The original definition of straight-edge only included the rejection of mind altering substances and promiscuous sex. It has since been expanded to include a vegetarian or vegan diet, abstinence until true love and commitment, an anti-abortion stance, and sometimes compulsory heterosexuality. All of these are dependent on the individual and the particular scene - some scenes are very militant about some of these, particularly veganism, while others are relatively open.

The X on the hand comes from the practice of marking minors' hands at all-ages punk shows so they couldn't buy alcohol.

Information taken from the sXe FAQ.

This node title is inaccurate in that this has to do with "straight edge", but has little to do with punk. There are a lot of straight edge types who don't consider themselves punks or feel they have anything to do with punk culture.

One thing I cannot understand at all is where sex got introduced to the concept of straight edge. I've heard plenty of straight edge bands and read plenty of straight edge essays and none of them mention sex one way or the other. The Minor Threat song mentions nothing about it. As far as I can tell, the current definition is "no drugs".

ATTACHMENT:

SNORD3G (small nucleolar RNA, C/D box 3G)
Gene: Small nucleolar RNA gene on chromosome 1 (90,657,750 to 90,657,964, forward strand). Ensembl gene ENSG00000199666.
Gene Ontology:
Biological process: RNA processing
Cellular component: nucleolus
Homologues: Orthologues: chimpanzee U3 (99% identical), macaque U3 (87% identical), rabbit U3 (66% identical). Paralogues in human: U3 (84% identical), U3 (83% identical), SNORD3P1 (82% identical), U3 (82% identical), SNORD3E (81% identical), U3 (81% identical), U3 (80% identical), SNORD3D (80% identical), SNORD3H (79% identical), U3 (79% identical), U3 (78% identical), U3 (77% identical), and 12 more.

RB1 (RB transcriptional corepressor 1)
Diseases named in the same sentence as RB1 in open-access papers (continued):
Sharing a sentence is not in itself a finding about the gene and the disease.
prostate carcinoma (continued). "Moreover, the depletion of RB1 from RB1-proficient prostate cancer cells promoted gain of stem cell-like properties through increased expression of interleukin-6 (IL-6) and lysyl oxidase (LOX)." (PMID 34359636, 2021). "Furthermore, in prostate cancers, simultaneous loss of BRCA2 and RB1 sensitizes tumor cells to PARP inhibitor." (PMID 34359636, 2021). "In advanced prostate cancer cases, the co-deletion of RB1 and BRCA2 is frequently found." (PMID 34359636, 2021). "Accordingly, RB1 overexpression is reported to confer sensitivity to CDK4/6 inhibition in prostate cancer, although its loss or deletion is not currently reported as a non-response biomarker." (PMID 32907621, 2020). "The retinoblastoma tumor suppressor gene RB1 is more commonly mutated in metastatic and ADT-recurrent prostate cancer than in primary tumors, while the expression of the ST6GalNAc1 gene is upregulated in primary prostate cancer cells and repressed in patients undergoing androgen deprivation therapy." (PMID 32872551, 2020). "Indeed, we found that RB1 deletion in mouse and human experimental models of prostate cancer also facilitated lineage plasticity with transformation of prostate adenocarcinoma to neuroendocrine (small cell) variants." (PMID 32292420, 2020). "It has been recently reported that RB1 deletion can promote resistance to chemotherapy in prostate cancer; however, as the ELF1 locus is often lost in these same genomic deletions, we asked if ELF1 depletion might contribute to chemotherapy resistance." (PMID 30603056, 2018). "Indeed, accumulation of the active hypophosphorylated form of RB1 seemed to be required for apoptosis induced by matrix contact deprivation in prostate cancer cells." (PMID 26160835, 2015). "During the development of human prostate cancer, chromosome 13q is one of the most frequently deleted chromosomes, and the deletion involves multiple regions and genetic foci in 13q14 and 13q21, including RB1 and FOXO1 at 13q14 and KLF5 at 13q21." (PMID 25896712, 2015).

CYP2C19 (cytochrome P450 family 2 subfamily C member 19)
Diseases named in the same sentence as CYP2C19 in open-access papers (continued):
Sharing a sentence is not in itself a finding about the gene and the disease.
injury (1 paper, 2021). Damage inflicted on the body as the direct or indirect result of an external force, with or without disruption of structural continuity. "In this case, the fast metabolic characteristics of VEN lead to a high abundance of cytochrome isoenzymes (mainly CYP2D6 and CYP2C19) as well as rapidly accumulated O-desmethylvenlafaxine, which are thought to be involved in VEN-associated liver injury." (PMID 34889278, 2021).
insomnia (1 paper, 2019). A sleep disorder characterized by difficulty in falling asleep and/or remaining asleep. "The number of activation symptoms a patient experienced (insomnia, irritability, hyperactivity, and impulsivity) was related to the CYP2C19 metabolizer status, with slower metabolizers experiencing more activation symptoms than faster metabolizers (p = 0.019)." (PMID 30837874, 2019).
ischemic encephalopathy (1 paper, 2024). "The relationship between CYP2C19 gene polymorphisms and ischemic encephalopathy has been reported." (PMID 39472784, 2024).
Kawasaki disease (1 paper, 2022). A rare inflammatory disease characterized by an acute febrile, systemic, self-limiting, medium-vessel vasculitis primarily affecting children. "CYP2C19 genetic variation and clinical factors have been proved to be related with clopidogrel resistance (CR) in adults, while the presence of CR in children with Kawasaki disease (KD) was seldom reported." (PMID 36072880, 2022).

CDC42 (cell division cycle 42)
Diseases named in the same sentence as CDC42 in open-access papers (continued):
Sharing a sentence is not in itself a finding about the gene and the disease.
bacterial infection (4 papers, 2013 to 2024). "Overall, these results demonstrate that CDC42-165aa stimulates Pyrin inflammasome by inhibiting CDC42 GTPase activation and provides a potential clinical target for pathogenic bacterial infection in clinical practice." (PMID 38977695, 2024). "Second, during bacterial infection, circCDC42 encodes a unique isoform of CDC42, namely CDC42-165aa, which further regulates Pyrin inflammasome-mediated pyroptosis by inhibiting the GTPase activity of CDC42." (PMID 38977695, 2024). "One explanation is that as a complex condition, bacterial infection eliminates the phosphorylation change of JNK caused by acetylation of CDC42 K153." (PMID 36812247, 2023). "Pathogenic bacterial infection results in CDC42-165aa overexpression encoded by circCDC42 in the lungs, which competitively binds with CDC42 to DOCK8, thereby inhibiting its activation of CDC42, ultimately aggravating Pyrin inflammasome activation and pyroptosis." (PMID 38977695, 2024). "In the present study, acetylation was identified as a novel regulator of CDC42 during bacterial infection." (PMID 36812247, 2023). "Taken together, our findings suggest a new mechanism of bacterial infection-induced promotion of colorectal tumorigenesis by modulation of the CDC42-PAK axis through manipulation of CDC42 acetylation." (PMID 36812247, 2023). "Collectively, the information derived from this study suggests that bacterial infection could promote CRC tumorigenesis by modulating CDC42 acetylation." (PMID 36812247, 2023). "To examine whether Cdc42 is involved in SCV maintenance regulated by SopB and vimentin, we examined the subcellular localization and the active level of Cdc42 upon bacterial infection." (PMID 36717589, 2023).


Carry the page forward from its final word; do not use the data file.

Thanks to fondue for clearing up some of what chaosape said, but your writeup contains even more problems. Who are you to say that straight edgers are slightly boring people, or that they are in need of attention (who isn't, anyway?), or that a lot of them have too much money? There is absolutely nothing about being straight edge that involves money in the slightest. In fact, considering how expensive most narcotics are, I'd imagine any extra income they appear to have comes from not spending 50% of their paychecks on beer every week.

Straight edgers don't listen to "quasi-commercial metal" by any definition I know. You seem to be describing a very small portion of people who seem to be more suburbanites by my understanding. Also, in regards to your "don't try to be clever" advice, I can't say that cleverness has anything to do with straight edge culture, but I'm certainly not ready to tell any culture to stop trying to be clever.

macjedi, Mike isn't straight edge. He drank a lot of beer in that movie. Alcohol is a drug. Looking like a nerd and being "hardcore" does not make you straight edge.